The pro-democracy march on Tuesday, which organisers said
attracted more than 510,000 people, and a subsequent sit-in by
mainly student groups could be the biggest challenge yet to China
which resumed control over the former British colony on July 1,
Many of the more than 1,000 protesters linked arms in a bid to
resist efforts to remove them but they were taken away one at a
time, in some cases by three or four police, as activists kicked,
screamed and punched before being bundled on to buses.
"I have the right to protest. We don't need police permission," the
crowd chanted as they sat sweltering in Hong Kong's summer heat and
Some remained defiant even after their arrest.
"Civil disobedience is not a one-time matter. I will come out to
protest again, because it is the only way Hong Kong can change,"
said To Chun Ho, who was released on Wednesday without charge.
Activists who refused to leave were taken in buses to the police
training school in Hong Kong. More than 500 people were arrested,
with some charged with participating in an unauthorised assembly and
It was unclear how long they would be detained. About 50 were
released without charge.
"Our purpose is first universal suffrage and second to let the
government respond to Hong Kong citizens' voice for democracy," said
Frank Chio, a representative of the Hong Kong Federation of
Students. "This is only step one. There will be other steps."
While minor scuffles broke out between police and activists, the
stand-off ended peacefully despite earlier fears of violence.
Retired mainland officials had earlier warned that the local
garrison of the People's Liberation Army might be needed to restore
order in an increasingly restive Hong Kong, but there was no
suggestion they were needed this week as police threw 4,000 staff at
WEAPON OF LAST RESORT
In one of the first moves of what is expected to be a hot political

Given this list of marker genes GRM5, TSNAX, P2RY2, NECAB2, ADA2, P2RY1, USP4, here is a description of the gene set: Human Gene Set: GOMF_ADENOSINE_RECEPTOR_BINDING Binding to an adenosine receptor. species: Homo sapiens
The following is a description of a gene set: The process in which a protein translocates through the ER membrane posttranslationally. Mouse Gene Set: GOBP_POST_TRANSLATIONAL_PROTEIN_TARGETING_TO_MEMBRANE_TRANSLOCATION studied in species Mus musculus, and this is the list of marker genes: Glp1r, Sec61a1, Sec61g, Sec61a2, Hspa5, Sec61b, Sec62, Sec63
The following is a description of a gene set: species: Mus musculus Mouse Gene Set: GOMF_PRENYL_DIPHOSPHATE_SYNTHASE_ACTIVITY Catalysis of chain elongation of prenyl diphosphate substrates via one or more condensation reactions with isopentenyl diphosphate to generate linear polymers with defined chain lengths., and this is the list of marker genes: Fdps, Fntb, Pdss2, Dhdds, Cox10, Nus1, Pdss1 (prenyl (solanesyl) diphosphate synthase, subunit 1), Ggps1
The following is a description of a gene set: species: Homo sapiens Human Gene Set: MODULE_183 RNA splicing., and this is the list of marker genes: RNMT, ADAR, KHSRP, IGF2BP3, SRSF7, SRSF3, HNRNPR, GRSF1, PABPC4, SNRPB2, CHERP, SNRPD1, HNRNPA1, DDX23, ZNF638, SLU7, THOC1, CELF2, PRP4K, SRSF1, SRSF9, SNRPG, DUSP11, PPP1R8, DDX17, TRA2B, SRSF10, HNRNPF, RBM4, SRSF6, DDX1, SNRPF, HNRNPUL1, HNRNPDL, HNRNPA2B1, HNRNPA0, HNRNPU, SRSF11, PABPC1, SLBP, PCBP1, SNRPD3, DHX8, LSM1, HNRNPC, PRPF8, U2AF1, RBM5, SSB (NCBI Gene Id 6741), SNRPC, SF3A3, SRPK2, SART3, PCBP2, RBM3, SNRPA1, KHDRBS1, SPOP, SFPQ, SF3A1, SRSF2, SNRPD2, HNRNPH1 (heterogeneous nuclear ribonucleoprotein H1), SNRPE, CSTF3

summer, the demonstrators were demanding greater democracy in
elections for Hong Kong's leader, or chief executive, in 2017.
They want nominations to be open to everyone. China's leaders want
to ensure only pro-Beijing candidates are on the ballot.
Britain returned Hong Kong to China in 1997 with wide-ranging
autonomy under an agreed formula of "one country, two systems",
allowing protests such as Tuesday's march to take place.
But China bristles at open dissent, especially over sensitive
matters such as demands for universal suffrage and the annual June 4
vigil in Hong Kong to mark the crackdown on pro-democracy protesters
in Beijing in 1989.
Such protests, even by one or two people, would be met by stern
punishment elsewhere in China.
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Anson Chan, the former head of Hong Kong's civil service who served
both before and after the handover, urged Britain to push China
harder to meet its promises to Hong Kong.
"I would like Britain to speak up and say hey, we are noticing what
is happening, you cannot treat Hong Kong like this, you cannot walk
away from your commitments," she told Reuters on Wednesday.
"And if you want to see stability and good governance in Hong Kong,
we have to have a chief executive who has legitimacy."
Occupy Central with Love and Peace, the group behind an unofficial
referendum on democracy which drew nearly 800,000 votes, has
threatened to lock down Central as part of its campaign.
"The voice of the Hong Kong people has been loud and so clear. If
they (Beijing and the Hong Kong government) choose to ignore it,
they will have to pay the price," said Helena Wong of the Democratic
"Occupy Central is the last resort ... We will keep it as our last
weapon if we do not have true democracy."
Hong Kong Chief Executive Leung Chun-ying said on Tuesday his
government would do its "utmost" to move towards universal suffrage
and stressed the need for stability. Beijing's Liaison Office in
Hong Kong said China "firmly supported" universal suffrage for Hong
Kong, and "its sincerity and determination is unswerving".
The overnight protest threatened to disrupt traffic as people
returned to work following a public holiday on Tuesday to mark the
17th anniversary of Hong Kong's return to China.
Some buildings in Central, including HSBC's headquarters, were
ringed by barriers, although these were largely cleared as business
(Additional reporting by Nikke Sun; James Zhang; Emily Chung; Farah
Master and Adam Rose; Writing by Anne Marie Roantree; Editing by
Nick Macfie and Jeremy Laurence)
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